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Reforming Family Law
  • Dörthe Engelcke, Max-Planck-Institut für ausländisches und internationales Privatrecht, Germany

Book description

As the only area of law that is still commonly termed 'Islamic law', family law is one of the most sensitive and controversial legal areas in all Muslim-majority countries. Morocco and Jordan both issued new family codes in the 2000s, but there are a number of differences in the ways these two states engaged in reform. These include how the reform was carried out, the content of the new family codes, and the way the new laws are applied. Based on extensive fieldwork and rich in sources, this book examines why these two ostensibly similar semi-authoritarian regimes varied so significantly in their engagement with family law. Dörthe Engelcke demonstrates that the structure of the legal systems, shaped by colonial policies, had an effect on how reform processes were carried out as well as the content and the application of family law.


'With a highly engaging writing style, Dörthe Engelcke takes us into the heart of family law reform in Jordan and Morocco. She shows how these two seemingly similar monarchies faced similar problems at the same time and yet ended with very different results. The book blends the best of political science, law, and anthropology with incisive analysis and insights from extensive fieldwork.'

Kristen Stilt - Harvard University and author of Islamic Law in Action

‘Engelcke's comprehensive approach … shows that a different history marked by a distinct break with past foreign dominations - the Ottomans, French or British colonial rule - has shaped the current legal and judicial system … Engelcke's book is an important and most welcome contribution to the understanding of law making and reform processes in Arab monarchies as well as republics in the Middle East and North Africa.'

Irene Schneider - University of Göttingen

‘Based on an award winning doctoral thesis, Reforming Family Law provides a remarkable insight into the mechanics and reasons for the relative successes and failures of the efforts to reform family law in Morocco and Jordan. Based on meticulous fieldwork in both countries, it sets out clearly and persuasively how and why Morocco was able to liberalise successfully its family code in 2004 when efforts to achieve the same in Jordan over the same period fell short despite the two countries having so much in common. Engelcke deftly explores and explains the various factors that influenced the process in the two states producing a study that makes not only a major contribution to the study of legal reform in the Arab world but also offers valuable perspectives on gender, society, governance and politics in the region.'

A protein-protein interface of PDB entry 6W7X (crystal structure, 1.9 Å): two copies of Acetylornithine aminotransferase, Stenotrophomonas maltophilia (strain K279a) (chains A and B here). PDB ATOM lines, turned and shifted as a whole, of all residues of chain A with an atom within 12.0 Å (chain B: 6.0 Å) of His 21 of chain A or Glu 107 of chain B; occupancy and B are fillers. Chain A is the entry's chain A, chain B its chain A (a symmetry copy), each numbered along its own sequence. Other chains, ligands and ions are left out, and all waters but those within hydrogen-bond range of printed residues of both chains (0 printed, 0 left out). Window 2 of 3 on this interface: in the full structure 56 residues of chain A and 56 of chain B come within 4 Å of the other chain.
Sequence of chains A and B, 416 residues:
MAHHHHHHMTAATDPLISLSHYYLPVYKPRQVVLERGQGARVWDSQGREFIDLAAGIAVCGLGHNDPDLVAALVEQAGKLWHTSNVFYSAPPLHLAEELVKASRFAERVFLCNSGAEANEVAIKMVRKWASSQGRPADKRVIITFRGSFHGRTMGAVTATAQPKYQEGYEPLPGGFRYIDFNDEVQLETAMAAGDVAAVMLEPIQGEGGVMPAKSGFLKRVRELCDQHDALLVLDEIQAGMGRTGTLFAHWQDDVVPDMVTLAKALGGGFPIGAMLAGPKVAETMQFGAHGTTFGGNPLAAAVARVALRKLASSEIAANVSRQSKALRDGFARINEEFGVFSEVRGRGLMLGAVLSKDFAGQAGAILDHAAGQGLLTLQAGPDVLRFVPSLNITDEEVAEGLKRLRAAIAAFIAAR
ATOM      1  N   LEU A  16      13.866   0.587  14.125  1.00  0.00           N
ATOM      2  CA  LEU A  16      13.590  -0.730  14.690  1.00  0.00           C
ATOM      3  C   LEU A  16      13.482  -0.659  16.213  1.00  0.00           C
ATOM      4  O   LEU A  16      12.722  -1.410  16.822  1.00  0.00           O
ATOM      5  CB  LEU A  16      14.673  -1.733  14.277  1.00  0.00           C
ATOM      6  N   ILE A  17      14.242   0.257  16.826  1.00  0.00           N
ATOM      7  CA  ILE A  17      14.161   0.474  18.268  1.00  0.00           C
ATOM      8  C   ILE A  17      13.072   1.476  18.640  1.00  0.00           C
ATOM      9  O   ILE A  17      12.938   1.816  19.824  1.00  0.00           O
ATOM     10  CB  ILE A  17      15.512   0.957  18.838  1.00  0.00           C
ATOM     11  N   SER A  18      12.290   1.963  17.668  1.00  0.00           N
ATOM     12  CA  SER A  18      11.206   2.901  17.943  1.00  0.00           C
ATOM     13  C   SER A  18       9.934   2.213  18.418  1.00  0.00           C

Michael Willis - University of Oxford

‘Even a casual reader will be impressed by the depth of the research and the breadth of the expertise on display in this book. But a careful reader will be even more profoundly rewarded. Engelcke provides a model of how to study family law, carefully examining the text without ever losing sight of the political and historical context. In understanding the diverse ways laws work - and how they might be changed - she shows how we need to integrate our understanding of what the law says with the surprising complexities of how it developed over time and who is deploying it today.'

Nathan Brown - George Washington University

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